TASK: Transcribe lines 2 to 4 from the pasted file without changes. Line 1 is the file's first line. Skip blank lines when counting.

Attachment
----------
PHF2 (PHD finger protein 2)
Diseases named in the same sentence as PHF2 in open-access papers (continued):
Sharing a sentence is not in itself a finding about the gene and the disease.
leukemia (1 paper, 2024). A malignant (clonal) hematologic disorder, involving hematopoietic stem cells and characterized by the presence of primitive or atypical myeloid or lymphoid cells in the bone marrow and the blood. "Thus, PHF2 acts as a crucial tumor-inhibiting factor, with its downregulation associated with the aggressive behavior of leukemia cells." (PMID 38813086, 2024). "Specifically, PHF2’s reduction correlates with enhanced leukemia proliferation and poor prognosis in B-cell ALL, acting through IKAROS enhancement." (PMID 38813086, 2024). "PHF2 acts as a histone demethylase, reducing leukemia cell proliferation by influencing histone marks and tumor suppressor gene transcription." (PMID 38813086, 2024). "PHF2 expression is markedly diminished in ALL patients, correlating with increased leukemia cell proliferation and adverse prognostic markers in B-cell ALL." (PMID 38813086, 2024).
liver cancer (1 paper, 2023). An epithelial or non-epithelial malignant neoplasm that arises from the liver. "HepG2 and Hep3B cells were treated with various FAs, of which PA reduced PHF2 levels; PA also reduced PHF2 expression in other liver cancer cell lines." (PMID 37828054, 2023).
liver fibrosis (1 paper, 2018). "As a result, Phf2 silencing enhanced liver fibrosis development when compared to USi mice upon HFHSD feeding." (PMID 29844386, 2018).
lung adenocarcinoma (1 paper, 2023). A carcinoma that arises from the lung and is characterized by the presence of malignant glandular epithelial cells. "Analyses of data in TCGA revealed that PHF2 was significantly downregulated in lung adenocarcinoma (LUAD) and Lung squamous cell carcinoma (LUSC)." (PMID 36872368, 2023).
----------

Diseases named in the same sentence as PHF2 in open-access papers (continued):
Sharing a sentence is not in itself a finding about the gene and the disease.
leukemia (1 paper, 2024). A malignant (clonal) hematologic disorder, involving hematopoietic stem cells and characterized by the presence of primitive or atypical myeloid or lymphoid cells in the bone marrow and the blood. "Thus, PHF2 acts as a crucial tumor-inhibiting factor, with its downregulation associated with the aggressive behavior of leukemia cells." (PMID 38813086, 2024). "Specifically, PHF2’s reduction correlates with enhanced leukemia proliferation and poor prognosis in B-cell ALL, acting through IKAROS enhancement." (PMID 38813086, 2024). "PHF2 acts as a histone demethylase, reducing leukemia cell proliferation by influencing histone marks and tumor suppressor gene transcription." (PMID 38813086, 2024). "PHF2 expression is markedly diminished in ALL patients, correlating with increased leukemia cell proliferation and adverse prognostic markers in B-cell ALL." (PMID 38813086, 2024).